From Dr Who to True Blood, IDW Publishing’s Jeff Webber discusses indie success stories and the strengths of digital comics for smaller publishers.

One of the real success stories of comics on the iPad is IDW Publishing. Not only do they have a strong presence on ComiXology but they also have a series of their own apps  based on hit series like Transformers, True Blood and Dr Who. With smaller independents flourishing in this new market place, I got the chance to ask IDW’ Publishing’s Jeff Webber, their director of e-publishing, about some of the success stories at IDW and just how he sees the future for smaller comics publishers like IDW.

Do you think the advent of the iPad and the development of comics selling apps has had a positive effect on IDW and the comics business as a whole?
JW:The coming-of-age of digital comics is definitely a positive for IDW. We were one of the first comics publishers to form a digital team a few years ago, and we now have over 850 issues for sale digitally with over 3 million downloads. Aside from Apple, we have partnerships with Sony, Nokia, Amazon and other leading digital platform manufacturers. And very significant to our company growth, over 40% of our digital sales happen outside of the US.

Could you give me any examples of specific success stories? Perhaps titles that did ok in print but which have flourished in digital form? Or titles which have shown surprising sales on the apps?
JW: Doctor Who Comics app on iOS is our most recent success story. IDW has print rights for Doctor Who in the US, but we have worldwide digital rights. In the UK, Doctor Who went to the top of the iPad and iPhone book category when it launched. This app is now globally our strongest branded app behind Transformers. And we love getting the new Matt Smith 11th Doctor series out to everyone — the stories and art are stunning and fit entirely into the feel of the latest TV seasons.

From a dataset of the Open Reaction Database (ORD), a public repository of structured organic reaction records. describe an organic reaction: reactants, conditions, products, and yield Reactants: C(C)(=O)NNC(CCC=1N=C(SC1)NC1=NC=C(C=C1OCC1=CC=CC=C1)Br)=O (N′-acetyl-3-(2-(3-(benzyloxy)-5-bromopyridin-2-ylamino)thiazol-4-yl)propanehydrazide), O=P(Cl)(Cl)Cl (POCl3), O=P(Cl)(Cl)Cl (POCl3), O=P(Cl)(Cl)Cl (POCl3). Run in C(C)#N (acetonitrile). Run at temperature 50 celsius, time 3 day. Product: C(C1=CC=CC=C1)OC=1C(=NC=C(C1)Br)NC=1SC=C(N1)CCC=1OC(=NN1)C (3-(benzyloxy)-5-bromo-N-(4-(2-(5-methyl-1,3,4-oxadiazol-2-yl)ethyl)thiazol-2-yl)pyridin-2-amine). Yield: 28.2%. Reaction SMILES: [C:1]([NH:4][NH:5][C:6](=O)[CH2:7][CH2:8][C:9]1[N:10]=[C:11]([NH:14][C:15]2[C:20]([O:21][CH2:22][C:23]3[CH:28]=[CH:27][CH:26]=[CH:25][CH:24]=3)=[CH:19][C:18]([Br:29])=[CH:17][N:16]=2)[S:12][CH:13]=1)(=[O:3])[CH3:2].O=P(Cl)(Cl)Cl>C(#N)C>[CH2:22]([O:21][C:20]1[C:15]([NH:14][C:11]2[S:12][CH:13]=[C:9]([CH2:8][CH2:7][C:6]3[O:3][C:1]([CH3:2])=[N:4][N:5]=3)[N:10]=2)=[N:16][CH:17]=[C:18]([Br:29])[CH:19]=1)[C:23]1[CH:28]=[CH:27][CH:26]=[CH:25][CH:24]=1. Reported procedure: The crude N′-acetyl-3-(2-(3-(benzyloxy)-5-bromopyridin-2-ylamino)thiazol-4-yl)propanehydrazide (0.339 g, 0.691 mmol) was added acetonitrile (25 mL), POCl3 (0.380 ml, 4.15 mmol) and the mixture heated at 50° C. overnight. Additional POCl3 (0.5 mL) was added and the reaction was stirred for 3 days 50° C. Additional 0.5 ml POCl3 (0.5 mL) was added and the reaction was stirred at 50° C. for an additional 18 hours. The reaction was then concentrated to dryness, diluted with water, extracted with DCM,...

Do you find readers are buying whole series or just using digital to sample titles?
JW: Whether readers are buying whole series or just using digital to sample titles depends on the brand. Transformers fans are ravenous for every issue, while digital gives readers ways to discover and sample our creator-based series such as Locke & Key or Parker: The Hunter.
Are your writers and artists embracing the world of digital?
JW:Our creative teams are stepping into digital quickly — they are always considering how the creative will work for both print and digital, and we have some digital-only projects in the works that can take advantage of the format.
What do you think the future holds for digital comics? Do you think publishers will soon be releasing books entirely in digital form?
JW: The truth of the matter is that digital sales are still just a small part of our overall sales. Publishers will not be moving from print in the foreseeable future. But the format for what consists of a print book and a digital book may indeed change. Over the long-term, print readers will most likely appreciate most the things digital cannot reproduce such as paper stocks and high-end formatting. IDW has a strong line of deluxe hardcovers. Digital may take advantage of shorter episodes released rapidly and experimentation in storytelling formats most suited to the small or large screen.